“[Food insecurity has] the potential to amplify destabilization, engender violence, and even accelerate state failure processes in an already geopolitically charged region”
– Andy Spiess in Food Security in the GCC Economies (2012)
Amidst the raging wars and conflicts in the Middle East, less attention and priority are often given to seemingly lesser problems such as that of food security. Nevertheless, food security has often been a factor in causing and catalyzing conflicts in the region, as witnessed by the the Arab Spring. In a region where a great proportion of the land is arid and unsuitable for food production, and whose sources of food precariously depend on imports from abroad, the issue of food security is of utmost gravity. For scholars who are interested in the issue of food security in the Middle East, the Oman Library at the Middle East Institute contains a number of resources related to this topic.
A good introduction to the issue of food security in the Middle East is Food Security in the Middle East (2014). In this book, Zahra Babar and Suzi Mirgani discuss the food situation in various countries across the region from Egypt to the Gulf, providing both theoretical and empirical background for a better understanding of food security in the Middle East. Moreover, in The World Food Crisis (1976), Sayed Ahmed Marei, president of the People’s Assembly of Egypt and president of the World Food Council, discusses the causes of the food security crisis, its problems and solutions in the Arab world, and the role of the international community in addressing the problem.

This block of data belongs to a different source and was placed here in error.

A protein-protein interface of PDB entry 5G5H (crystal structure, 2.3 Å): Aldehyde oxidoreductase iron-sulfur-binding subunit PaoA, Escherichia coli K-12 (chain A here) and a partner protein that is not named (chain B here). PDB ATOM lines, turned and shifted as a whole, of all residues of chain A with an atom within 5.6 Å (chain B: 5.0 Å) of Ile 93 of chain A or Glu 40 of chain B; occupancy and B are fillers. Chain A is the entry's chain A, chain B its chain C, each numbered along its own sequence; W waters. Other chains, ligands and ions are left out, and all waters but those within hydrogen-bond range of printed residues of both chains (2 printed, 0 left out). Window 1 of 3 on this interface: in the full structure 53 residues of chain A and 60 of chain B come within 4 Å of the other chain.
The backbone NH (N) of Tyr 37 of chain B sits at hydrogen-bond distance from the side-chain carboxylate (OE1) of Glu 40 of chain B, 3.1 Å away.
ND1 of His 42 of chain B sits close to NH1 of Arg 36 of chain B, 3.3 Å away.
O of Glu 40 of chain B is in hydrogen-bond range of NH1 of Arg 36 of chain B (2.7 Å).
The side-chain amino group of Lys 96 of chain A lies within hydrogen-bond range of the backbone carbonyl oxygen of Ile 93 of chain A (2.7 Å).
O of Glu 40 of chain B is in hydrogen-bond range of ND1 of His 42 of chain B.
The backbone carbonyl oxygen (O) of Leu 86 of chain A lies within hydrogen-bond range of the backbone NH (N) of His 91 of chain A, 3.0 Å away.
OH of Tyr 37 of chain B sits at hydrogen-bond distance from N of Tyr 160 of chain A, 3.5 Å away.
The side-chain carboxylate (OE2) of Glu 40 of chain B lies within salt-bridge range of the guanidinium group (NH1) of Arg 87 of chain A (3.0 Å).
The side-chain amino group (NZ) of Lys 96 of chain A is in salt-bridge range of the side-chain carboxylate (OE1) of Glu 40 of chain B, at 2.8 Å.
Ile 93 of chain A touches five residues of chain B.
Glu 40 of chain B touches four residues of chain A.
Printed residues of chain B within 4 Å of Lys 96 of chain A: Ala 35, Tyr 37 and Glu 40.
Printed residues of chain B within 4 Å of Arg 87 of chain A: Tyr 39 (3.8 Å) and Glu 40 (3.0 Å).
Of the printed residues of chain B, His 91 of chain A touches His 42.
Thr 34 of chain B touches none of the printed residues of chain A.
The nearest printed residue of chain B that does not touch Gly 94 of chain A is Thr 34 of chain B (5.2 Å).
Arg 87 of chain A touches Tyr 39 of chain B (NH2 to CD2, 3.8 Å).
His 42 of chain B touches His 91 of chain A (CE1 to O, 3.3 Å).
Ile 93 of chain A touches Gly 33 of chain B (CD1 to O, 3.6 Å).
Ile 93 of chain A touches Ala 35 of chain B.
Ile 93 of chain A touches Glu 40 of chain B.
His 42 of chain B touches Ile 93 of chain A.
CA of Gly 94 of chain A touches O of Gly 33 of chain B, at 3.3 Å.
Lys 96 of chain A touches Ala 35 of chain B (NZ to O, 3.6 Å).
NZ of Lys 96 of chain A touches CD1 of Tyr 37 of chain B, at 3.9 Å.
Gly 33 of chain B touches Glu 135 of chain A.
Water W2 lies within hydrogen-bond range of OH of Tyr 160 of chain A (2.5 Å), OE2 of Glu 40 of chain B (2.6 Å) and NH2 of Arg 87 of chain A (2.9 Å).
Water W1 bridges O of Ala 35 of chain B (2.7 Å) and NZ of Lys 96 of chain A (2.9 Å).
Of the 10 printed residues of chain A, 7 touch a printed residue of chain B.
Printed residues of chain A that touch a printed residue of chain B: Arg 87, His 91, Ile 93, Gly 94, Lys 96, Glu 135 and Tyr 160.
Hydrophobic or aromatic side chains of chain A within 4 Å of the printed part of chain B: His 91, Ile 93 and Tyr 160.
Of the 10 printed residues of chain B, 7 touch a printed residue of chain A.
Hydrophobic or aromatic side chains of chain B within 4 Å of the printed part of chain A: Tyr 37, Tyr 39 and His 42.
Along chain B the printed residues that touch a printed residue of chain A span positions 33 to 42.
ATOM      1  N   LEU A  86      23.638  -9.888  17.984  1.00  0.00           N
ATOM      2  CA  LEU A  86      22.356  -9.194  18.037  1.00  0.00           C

In Food Problems and Prospects in the Middle East (1984), Alan Richards demonstrates the imbalance of supply and demand for food in the region such that the demand will continue to exceed the supply due to population growth, growth of incomes, and the income elasticity of the demand for food. He also addresses the supply response as well as its constraints. In Evolving Food Gaps in the Middle East/North Africa: Prospects and Policy Implications (1984), Nabil Khaldi also examines the widening gap between food supply and demand in the region as well as analyzes different trends and prospects of the region’s food security as well as the strategies needed to narrow the gap.